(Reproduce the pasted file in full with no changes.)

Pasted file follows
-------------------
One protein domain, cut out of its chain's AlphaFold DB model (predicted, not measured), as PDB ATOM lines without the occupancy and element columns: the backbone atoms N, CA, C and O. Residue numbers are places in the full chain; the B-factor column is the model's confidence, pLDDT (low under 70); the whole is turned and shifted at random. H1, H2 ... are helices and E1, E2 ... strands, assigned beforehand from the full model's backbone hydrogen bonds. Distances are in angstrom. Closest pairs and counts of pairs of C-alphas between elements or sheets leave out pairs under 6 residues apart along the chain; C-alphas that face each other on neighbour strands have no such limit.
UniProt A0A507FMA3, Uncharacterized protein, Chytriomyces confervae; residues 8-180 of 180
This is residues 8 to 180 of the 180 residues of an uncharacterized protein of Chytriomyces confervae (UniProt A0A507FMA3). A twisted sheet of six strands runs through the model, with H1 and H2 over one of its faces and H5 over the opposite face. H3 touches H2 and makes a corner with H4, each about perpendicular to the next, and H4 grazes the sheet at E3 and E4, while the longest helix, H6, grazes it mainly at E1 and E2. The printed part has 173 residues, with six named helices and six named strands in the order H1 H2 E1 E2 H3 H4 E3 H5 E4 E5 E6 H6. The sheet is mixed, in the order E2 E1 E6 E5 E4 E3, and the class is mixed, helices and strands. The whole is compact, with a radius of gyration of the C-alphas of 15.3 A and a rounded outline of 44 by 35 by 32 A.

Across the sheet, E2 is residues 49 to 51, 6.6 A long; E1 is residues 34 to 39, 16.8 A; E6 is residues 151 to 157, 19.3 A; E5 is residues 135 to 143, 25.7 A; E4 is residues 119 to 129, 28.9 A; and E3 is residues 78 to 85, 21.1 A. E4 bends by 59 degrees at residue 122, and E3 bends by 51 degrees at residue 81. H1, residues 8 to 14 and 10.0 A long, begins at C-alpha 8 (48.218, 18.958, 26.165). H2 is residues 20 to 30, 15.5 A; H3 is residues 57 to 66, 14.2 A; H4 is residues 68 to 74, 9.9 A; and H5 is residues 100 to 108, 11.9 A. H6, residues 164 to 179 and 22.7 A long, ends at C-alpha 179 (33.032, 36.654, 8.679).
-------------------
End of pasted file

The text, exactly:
One protein domain, cut out of its chain's AlphaFold DB model (predicted, not measured), as PDB ATOM lines without the occupancy and element columns: the backbone atoms N, CA, C and O. Residue numbers are places in the full chain; the B-factor column is the model's confidence, pLDDT (low under 70); the whole is turned and shifted at random. H1, H2 ... are helices and E1, E2 ... strands, assigned beforehand from the full model's backbone hydrogen bonds. Distances are in angstrom. Closest pairs and counts of pairs of C-alphas between elements or sheets leave out pairs under 6 residues apart along the chain; C-alphas that face each other on neighbour strands have no such limit.
UniProt A0A507FMA3, Uncharacterized protein, Chytriomyces confervae; residues 8-180 of 180
This is residues 8 to 180 of the 180 residues of an uncharacterized protein of Chytriomyces confervae (UniProt A0A507FMA3). A twisted sheet of six strands runs through the model, with H1 and H2 over one of its faces and H5 over the opposite face. H3 touches H2 and makes a corner with H4, each about perpendicular to the next, and H4 grazes the sheet at E3 and E4, while the longest helix, H6, grazes it mainly at E1 and E2. The printed part has 173 residues, with six named helices and six named strands in the order H1 H2 E1 E2 H3 H4 E3 H5 E4 E5 E6 H6. The sheet is mixed, in the order E2 E1 E6 E5 E4 E3, and the class is mixed, helices and strands. The whole is compact, with a radius of gyration of the C-alphas of 15.3 A and a rounded outline of 44 by 35 by 32 A.

Across the sheet, E2 is residues 49 to 51, 6.6 A long; E1 is residues 34 to 39, 16.8 A; E6 is residues 151 to 157, 19.3 A; E5 is residues 135 to 143, 25.7 A; E4 is residues 119 to 129, 28.9 A; and E3 is residues 78 to 85, 21.1 A. E4 bends by 59 degrees at residue 122, and E3 bends by 51 degrees at residue 81. H1, residues 8 to 14 and 10.0 A long, begins at C-alpha 8 (48.218, 18.958, 26.165). H2 is residues 20 to 30, 15.5 A; H3 is residues 57 to 66, 14.2 A; H4 is residues 68 to 74, 9.9 A; and H5 is residues 100 to 108, 11.9 A. H6, residues 164 to 179 and 22.7 A long, ends at C-alpha 179 (33.032, 36.654, 8.679).